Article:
Saturday, February 27, 2010

Hydraulic fracturing in Québec uses only water and sand


An article (in French) by Louis-Gilles Francoeur in Le Devoir informs that hydraulic fracturing operations in Québec are conducted without the toxic dissolvents that are used in the United-States and contaminate groundwater.

The unanswered question is: if the contaminants are actually not used and, as it appears, not required in Québec, why are they needed and used in the U.S.A.?

Water rights as constraint on nuclear plant project in Utah


An article by Rachel Waldholz from High Coutry News, «Water fallout: Utah's first nuclear plant won't float without water rights», illustrates the growing competition for scarce water resources resulting from growing energy demand.

Contrary to the water quality challenges raised by hydraulic fracturing on the East Coast, the issue in this instance is quantitative apportionment between users.

The developers of a projected nuclear power plant need to secure the water rights for the use of 50,000 acre-feet/year - enough water to supply up to 100,000 homes - to cool the reactors of the proposed 3,000 megawatt plant, which would produce enough electricity to power nearly 3 million households.

As Rachel Waldholz writes, securing these water rights in a prior appropriation jurisdiction for nuclear energy production would result in the following situation:

«If more water is taken from the river, the agencies may not be able to keep stream flow high enough to protect several species of rare and endangered fish, says Wayne Pullan of BuRec's Provo office.

And if the Green River drops, Blue Castle [the project developer] would have early rights to what remains: While San Juan's rights are junior (2001), Kane County has 1964 rights to 29,600 acre-feet. That places it ahead of many rights holders, including the BuRec's Central Utah Project, which supplies water to much of the Wasatch Front. Pullan says that in a drought, calls from such senior rights could short the project's users -- including Salt Lake City.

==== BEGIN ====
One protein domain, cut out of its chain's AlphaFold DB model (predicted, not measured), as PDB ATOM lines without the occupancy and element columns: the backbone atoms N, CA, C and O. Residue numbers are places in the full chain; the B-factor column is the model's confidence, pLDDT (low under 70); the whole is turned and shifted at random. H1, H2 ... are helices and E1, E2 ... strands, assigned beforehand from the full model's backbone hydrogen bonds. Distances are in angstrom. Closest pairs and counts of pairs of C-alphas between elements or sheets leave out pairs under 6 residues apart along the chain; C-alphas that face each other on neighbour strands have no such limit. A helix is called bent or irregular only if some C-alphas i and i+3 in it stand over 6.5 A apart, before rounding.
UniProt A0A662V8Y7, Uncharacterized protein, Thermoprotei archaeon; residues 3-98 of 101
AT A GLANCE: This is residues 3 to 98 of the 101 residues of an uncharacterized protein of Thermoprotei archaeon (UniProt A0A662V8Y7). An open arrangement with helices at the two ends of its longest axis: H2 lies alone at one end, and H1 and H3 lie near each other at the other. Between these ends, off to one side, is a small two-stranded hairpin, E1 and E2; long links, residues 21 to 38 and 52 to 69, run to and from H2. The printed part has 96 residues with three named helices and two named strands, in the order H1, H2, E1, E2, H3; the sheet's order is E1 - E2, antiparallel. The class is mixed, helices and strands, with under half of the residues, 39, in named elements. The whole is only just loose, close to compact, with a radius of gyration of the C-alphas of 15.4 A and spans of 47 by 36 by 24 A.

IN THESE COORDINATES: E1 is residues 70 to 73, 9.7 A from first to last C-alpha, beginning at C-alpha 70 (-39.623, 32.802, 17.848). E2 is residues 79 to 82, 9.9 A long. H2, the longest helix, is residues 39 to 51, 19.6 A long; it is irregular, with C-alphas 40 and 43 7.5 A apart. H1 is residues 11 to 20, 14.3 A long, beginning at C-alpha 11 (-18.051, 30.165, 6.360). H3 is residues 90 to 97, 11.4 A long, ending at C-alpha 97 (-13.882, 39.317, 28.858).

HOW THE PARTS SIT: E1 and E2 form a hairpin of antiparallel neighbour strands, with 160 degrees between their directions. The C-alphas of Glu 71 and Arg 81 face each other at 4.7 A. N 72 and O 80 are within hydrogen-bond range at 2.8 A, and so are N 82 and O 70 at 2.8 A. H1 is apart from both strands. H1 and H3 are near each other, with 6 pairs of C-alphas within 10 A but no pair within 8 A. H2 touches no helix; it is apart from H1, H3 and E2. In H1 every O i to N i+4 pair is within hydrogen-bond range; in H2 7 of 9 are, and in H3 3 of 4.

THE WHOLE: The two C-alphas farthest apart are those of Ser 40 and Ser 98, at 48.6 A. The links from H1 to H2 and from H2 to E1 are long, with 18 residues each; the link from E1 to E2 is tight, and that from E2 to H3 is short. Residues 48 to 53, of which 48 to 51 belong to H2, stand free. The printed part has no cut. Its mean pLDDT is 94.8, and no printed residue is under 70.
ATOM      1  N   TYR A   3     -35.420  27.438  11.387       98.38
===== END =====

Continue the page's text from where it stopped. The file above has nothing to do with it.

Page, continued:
This is part of a much larger tangle. If Utah develops just 360,000 more acre-feet of Colorado Basin water, it will hit its limit (1.4 million acre-feet) under the Colorado River Compact. But it has handed out paper rights to an additional 1.1 million acre-feet. All those rights holders, like Kane County, still have the right to develop. But Utah will have no excess water to supply them, and so water will be rationed by priority date across the state. In that context, Blue Castle's request is nothing to sniff at -- it's a seventh of the water Utah has left.

At times, the Blue Castle proposal looks like a water right in search of a project. Kane County has five more years to prove it is putting its water rights to "beneficial use," or risk forfeiting them, according to Mike Noel, executive director of the Kane County Water Conservancy District.»

This situation provides an illustration for many prominent legal issues in current water management: